An autumn trip to Yellowstone National Park
Lynne and Fred explore the famous park that sits on an underground volcano.
Yellowstone National Park is located primarily in Wyoming, although it also extends into Montana and Idaho. It is 63 miles (101 kilometres) north to south and 54 miles (87 kilometres) west to east. There are 290 waterfalls of at least 15 feet.
Yellowstone has some of the world’s most spectacular unique scenery. It offers unparalleled fly fishing, trails of every level of difficulty, and is one of the world’s principal wildlife preserves.
First impressions? People! People! People! And we were told that this was not nearly as crowded as it is in the summer. Holy cow!
Our first venture following the crowds was the Great Fountain Spring and the bison that posed for us not far from there.
Then we wandered over to snap a photo of an elk lazing in the bog and viewed our first canyon and the falls at Firehole Canyon.
We gathered our information and mapped out our day trip. Little did we know that autumn is the season of road work. Along with the multitude of fellow sightseers, we had a long but spectacular day.
Yellowstone is built over a geological hydrothermal phenomenon characterized by geysers, fumaroles, hot springs and mudpots. Yellowstone Lake sits over the Yellowstone Caldera, a large, active supervolcano that lies about three to eight miles below the surface. Surface water from rain and snow seeps down to a layer of molten rock or magma. The resulting hot water and steam come to the surface as hot springs, fumaroles and geysers. Comprehending the geological foundations for these stupendous formations is a lifetime study.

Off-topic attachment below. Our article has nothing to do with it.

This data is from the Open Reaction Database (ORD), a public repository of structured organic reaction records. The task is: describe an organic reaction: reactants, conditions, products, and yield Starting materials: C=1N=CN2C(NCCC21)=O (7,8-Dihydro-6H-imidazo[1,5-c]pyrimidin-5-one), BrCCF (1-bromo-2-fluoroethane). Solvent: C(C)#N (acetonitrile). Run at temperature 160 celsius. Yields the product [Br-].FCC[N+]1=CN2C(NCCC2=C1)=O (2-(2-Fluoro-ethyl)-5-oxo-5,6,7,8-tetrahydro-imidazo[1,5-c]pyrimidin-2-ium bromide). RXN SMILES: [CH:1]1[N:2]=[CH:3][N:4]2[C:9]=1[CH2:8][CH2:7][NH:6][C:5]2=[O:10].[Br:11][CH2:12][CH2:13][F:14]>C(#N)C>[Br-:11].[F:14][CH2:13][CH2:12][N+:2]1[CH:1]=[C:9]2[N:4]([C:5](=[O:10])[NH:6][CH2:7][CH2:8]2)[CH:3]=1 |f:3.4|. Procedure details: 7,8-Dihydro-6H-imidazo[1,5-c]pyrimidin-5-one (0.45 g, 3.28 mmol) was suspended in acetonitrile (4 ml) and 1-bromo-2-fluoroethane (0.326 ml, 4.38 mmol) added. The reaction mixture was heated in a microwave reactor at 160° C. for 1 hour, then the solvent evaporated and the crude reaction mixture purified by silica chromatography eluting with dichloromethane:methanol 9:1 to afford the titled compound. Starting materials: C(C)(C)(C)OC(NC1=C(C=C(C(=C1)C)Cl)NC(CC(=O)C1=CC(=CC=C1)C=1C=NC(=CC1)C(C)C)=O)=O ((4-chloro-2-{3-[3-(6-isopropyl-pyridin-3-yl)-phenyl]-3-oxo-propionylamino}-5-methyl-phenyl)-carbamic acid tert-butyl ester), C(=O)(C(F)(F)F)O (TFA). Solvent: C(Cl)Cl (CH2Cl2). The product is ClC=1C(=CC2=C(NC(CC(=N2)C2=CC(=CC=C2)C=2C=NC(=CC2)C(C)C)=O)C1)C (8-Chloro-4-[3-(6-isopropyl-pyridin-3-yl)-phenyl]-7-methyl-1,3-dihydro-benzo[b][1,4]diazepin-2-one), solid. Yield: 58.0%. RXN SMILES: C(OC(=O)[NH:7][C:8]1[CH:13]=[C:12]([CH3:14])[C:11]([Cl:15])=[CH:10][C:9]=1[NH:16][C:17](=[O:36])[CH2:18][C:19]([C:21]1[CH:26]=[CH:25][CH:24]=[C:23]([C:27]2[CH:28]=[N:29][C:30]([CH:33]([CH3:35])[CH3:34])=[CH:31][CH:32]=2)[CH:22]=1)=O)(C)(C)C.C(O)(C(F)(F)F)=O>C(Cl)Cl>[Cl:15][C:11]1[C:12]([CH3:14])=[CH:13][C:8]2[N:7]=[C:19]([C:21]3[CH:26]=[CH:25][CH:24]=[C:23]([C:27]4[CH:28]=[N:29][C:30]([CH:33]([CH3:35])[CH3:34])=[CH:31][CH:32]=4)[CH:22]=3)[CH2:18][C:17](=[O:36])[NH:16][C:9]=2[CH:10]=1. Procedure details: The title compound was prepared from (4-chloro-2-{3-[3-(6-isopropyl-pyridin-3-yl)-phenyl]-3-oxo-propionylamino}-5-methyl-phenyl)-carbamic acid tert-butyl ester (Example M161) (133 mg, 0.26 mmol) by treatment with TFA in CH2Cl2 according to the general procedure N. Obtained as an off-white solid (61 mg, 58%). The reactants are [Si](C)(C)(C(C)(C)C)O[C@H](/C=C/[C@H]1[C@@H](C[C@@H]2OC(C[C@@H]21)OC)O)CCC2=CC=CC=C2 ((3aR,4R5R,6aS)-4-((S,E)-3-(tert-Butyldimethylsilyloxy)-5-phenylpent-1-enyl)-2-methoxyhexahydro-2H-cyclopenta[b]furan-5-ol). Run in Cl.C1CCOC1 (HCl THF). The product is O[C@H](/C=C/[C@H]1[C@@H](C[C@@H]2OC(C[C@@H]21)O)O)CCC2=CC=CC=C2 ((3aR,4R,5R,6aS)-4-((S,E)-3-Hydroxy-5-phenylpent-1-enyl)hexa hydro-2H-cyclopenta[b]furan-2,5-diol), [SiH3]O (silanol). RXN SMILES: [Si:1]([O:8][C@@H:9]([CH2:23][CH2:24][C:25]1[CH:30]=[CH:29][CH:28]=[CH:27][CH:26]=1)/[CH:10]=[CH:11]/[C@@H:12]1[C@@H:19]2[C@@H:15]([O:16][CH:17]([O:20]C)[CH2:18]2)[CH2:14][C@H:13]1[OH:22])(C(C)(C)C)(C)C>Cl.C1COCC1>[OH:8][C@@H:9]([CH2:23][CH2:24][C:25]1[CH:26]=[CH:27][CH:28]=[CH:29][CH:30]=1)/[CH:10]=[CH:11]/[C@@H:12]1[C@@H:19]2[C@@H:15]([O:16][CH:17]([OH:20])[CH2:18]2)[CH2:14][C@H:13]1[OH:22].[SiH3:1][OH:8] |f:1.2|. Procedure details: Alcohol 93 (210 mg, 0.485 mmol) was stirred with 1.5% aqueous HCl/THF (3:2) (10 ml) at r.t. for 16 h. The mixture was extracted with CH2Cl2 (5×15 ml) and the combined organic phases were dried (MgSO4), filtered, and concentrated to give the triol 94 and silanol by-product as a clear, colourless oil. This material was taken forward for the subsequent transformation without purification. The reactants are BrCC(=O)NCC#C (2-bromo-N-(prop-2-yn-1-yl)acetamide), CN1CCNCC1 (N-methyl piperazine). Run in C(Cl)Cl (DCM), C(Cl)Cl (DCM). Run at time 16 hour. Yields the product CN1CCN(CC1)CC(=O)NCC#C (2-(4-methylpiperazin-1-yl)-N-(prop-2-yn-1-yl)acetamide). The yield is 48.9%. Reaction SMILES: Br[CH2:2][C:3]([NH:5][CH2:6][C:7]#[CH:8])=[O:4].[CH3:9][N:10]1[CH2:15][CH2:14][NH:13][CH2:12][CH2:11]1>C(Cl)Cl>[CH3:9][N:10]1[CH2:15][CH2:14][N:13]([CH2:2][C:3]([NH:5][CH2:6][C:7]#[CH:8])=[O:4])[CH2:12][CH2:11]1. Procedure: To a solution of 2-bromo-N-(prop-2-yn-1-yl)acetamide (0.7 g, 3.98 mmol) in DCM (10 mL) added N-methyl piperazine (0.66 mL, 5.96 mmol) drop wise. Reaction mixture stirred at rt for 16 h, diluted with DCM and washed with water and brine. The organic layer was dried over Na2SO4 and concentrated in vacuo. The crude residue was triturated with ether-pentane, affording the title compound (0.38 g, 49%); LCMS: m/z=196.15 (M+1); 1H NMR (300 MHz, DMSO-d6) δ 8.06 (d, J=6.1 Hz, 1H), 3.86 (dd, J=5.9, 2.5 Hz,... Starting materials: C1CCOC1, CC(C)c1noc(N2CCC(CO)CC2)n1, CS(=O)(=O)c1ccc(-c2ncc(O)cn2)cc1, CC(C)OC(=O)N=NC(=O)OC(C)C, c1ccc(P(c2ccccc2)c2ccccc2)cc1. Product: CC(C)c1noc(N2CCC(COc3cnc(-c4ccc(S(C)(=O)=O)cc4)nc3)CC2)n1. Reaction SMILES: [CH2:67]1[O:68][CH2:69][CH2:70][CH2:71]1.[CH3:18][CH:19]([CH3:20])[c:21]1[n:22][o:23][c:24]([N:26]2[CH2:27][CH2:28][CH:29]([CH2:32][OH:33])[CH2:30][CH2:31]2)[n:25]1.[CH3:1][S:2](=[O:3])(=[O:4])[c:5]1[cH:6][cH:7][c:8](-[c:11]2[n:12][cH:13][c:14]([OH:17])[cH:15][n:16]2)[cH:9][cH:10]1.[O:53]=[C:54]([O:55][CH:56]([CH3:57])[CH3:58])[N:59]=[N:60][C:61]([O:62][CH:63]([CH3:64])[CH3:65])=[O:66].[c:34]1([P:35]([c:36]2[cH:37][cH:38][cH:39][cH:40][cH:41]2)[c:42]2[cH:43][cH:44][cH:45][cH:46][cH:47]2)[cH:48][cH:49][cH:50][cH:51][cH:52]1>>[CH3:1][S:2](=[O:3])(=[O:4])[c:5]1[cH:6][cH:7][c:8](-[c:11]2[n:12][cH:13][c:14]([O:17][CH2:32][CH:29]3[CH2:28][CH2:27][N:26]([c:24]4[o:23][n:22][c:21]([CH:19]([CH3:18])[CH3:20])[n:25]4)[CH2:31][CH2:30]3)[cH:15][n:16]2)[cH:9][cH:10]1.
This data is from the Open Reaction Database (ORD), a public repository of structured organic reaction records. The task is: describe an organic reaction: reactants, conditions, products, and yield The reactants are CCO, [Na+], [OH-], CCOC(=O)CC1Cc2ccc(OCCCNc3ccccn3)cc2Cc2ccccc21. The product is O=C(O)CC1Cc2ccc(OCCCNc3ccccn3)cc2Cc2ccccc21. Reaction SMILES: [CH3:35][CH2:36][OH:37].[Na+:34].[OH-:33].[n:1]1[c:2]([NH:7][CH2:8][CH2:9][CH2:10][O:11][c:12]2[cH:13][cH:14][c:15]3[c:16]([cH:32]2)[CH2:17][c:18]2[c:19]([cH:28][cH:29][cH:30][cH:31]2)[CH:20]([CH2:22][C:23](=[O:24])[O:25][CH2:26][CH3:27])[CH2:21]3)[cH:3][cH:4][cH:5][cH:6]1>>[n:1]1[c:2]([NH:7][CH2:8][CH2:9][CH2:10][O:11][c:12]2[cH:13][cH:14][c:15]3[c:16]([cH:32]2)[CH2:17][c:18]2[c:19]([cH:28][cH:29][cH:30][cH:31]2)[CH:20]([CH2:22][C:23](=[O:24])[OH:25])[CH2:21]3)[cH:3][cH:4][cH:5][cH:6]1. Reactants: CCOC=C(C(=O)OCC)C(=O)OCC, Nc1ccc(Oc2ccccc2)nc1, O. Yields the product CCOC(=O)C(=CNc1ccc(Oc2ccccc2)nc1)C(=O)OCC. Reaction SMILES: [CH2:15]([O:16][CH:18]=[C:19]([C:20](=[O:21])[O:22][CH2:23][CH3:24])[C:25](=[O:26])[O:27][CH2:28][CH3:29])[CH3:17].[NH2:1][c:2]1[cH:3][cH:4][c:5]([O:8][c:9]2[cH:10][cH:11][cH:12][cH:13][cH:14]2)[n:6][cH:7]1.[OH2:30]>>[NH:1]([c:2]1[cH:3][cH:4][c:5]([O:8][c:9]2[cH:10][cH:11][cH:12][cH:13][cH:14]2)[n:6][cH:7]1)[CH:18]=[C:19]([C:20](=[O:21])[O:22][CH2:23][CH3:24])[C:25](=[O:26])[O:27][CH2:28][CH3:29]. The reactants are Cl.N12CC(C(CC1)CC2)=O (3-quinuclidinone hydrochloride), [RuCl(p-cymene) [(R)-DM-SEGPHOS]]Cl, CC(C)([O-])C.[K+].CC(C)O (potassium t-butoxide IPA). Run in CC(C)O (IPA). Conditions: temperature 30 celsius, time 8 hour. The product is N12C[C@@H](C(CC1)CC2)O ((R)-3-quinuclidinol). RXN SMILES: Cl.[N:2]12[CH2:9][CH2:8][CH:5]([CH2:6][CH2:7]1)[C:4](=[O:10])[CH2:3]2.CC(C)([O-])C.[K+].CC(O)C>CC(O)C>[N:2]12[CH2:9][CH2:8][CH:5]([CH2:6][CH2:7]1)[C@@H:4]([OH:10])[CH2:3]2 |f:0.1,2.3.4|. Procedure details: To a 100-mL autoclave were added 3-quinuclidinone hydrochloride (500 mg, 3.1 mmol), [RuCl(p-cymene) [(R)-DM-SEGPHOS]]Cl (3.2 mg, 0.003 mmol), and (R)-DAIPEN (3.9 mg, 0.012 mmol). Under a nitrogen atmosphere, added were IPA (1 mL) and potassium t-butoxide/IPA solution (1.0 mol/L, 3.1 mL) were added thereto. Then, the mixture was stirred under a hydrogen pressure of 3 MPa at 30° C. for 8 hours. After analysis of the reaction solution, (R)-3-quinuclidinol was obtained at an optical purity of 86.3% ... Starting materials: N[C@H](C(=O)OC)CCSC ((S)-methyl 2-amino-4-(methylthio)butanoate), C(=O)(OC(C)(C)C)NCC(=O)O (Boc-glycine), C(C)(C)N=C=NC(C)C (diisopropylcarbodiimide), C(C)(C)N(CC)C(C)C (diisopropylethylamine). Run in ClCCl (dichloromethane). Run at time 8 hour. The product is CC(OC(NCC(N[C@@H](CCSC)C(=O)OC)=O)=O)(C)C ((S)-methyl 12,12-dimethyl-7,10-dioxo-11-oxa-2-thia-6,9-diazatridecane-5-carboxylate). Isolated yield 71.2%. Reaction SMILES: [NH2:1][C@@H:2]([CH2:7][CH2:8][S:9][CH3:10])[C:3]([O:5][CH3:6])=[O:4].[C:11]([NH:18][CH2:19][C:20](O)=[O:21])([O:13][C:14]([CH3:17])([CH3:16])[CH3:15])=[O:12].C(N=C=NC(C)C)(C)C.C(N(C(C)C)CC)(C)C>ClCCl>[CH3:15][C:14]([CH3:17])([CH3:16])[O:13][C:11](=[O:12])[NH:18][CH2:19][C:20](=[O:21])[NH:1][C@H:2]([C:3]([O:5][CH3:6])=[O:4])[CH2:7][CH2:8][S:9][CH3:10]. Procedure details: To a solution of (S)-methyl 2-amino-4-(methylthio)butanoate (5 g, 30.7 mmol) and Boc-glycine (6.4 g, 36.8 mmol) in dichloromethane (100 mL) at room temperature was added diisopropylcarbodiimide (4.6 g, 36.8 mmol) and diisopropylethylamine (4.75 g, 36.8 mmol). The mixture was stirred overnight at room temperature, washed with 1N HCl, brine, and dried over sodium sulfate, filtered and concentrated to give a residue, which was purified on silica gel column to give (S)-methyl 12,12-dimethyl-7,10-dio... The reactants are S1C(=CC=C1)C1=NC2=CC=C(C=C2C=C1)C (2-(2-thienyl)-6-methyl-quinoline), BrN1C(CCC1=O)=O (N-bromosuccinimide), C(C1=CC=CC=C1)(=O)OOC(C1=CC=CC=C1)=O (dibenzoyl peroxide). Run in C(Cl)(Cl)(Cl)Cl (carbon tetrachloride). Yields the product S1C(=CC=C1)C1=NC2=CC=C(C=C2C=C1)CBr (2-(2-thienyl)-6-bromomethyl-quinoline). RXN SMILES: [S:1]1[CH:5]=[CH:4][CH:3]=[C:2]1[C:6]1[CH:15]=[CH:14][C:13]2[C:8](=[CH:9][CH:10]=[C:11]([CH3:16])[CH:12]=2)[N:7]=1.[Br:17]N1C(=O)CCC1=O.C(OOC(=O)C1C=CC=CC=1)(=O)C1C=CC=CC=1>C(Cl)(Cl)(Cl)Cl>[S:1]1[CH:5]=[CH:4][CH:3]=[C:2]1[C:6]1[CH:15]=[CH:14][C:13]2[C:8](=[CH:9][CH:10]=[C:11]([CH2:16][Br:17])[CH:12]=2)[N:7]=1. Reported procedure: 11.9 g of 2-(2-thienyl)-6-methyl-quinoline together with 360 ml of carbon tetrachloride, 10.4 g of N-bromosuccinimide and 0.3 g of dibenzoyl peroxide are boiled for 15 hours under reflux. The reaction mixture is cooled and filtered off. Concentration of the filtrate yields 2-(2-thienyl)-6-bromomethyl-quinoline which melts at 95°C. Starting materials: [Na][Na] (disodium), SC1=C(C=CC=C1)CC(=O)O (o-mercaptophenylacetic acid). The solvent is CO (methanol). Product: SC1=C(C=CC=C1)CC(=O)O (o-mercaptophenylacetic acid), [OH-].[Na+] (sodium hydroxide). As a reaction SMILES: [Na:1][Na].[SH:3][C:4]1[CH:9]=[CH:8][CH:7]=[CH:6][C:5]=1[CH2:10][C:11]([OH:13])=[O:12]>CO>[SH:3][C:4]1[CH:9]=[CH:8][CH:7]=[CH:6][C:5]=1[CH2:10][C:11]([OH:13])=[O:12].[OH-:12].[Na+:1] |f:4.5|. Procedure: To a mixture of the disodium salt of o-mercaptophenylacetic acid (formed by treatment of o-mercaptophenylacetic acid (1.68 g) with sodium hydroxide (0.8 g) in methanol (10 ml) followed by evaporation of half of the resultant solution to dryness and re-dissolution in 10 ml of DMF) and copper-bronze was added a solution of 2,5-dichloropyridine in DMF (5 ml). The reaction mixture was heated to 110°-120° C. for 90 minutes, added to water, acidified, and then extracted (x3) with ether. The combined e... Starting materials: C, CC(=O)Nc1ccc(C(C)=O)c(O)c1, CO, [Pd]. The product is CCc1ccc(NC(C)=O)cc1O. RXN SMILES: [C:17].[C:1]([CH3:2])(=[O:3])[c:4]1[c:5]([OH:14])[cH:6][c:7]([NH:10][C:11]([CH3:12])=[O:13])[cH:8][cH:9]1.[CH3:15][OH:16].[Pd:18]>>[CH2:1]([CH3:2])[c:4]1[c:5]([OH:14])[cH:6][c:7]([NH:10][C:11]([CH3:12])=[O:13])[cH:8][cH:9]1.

Steamboat Geyser is the world's tallest currently active geyser, but does not erupt on a predictable schedule. We were lucky enough to be there when it erupted.
Bacteria and algae create the streaks of color on Orange Spring Mound. It is noticeably different from many of the other terrace formations nearby. Its large, mounded shape is the result of very slow water flow and mineral deposition.
Geysers originate as hot springs, but because of constrictions water is prevented from freely rising to the surface. Thus the eruptions: to clear the channels and allow the heat to dissipate.
Old Faithful is not the biggest or even the most predictable geyser in Yellowstone, but the eruption happens about every 50 to 120 minutes, making it a geothermal showcase of Yellowstone.
A hot spring is produced by the emergence of geothermally heated groundwater from the Earth's crust.
Fumaroles or steam vents are plumes of steam that come through the rocks to release pressure from the underground activity.
Mudpots are bubbling, muddy clay spots that are formed through the action of micro-organisms converting hydrosulphide into sulphuric acid.